They’re bright, zingy harbingers of spring, but do you really want dandelions in your lawn? We’re looking at the pros and cons of dandelions.
Before I get started on the subject of dandelions in your lawn, let me introduce myself. Just lately, Robbie has been super-busy creating videos and so he’s asked me, Angela, to be his ghost writer.
What happens is, Robbie phones up to give me an idea for a blog post and what he wants to say in it. Then I’ll strap myself to my computer, do some fact checking, and translate Robbie’s words into writing.
But here’s the rub, as well as working in the turf industry for over 20 years, I’m a beekeeper. Which means I’m also a big fan of wildlife, wildflowers and biodiversity. So this particular blog comes straight from my heart. I hope it gives you some food for thought.
Seen like this, the dandelion looks like a good candidate for a pretty border flower with bright yellow flowers.
Why Dandelions In Your Lawn Are No Bad Thing
Before you throw your hands up in horror and decide I’m a crazy woman (I prefer the term ‘eccentric’) here’s why I actually like dandelions.
Good for the soil
If ever you’ve tried to dig up a dandelion, you’ll know that it has a long tap root that delves deep into the ground. Break a piece of it off when you’re weeding, and the plant will regenerate from a tiny piece of root.
That tap root reaches much deeper than most of the other plants in your lawn and garden. It can push through the most compacted soil. Where it helps to improve the structure, allowing water to filter through it and other plants to put down roots.
That long reaching tap root also means that the dandelion plant can draw nutrients from deeper underground. Thinks like potassium, calcium, magnesium and of course, water. Do dandelions go brown in summer? No – which is probably one reason why some gardeners don’t welcome dandelions in your lawn.
All of those minerals that have been drawn from deep underground, get stored in the dandelion leaves. When the leaves eventually die, the nutrients stored within them are returned to the soil. But now, they’re in the upper layers of soil and more accessible to lawn grasses and the like. Mother Nature is an absolute genius!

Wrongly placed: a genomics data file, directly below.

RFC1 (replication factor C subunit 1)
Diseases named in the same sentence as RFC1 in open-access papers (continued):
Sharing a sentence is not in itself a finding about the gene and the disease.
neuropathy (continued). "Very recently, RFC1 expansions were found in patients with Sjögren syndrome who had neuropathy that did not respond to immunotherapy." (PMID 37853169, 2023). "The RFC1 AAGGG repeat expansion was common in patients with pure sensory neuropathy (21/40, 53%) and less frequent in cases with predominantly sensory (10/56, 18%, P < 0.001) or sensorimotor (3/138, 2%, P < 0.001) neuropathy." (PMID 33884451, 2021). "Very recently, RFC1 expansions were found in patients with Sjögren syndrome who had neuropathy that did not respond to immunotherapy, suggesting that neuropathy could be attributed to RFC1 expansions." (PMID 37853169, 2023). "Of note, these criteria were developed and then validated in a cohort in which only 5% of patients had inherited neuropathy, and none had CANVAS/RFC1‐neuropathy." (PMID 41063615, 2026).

Good for you
The minerals that dandelion plants dredge up from deep in the soil, don’t just benefit your garden. They’re potentially very good for you too. Every part of the dandelion plant is edible. The leaves are fantastic in a salad or they can be made into a refreshing tea. The flowers taste a bit like honey and make an aesthetically pleasing garnish for lots of dishes. I’m told that they make a very nice wine too. I’m not sure that I fancy trying to eat the seeds though – all that fluff is a bit off-putting….unless of course you happen to be a goldfinch or a sparrow.
In the days before the NHS, herbalists would have used dandelions in a number of remedies.
- The sap from dandelion stems is said to cure warts
- Dandelion leaves are rich in potassium, which is great for supporting the nervous system
- Those glorious yellow flowers contain beta-carotene, an antioxidant that protects cells from damage.
- Scientists have recently discovered that dandelions contain bioactive compounds that could help to regulate our blood sugar levels…..research is ongoing on that one.
- Ancient healers believed that dandelion strenthens the liver and the pancreas and acts as a blood purifier
- Tea made from the leaves is said to aid digestion
This little lady certainly seems to appreciate the dandelions in my lawn
Good for biodiversity
All those incredible nutrients packed into one plant, naturally make it a useful food source for all sorts of creatures. Pollinators such as bees, butterflies, hoverflies and a surprising number of moths will flock to feed on dandelions when few other plants are in bloom.
Then of course, there are the birds that feed on dandelion seedbeds and a whole range of mammals that love to browse on the leaves.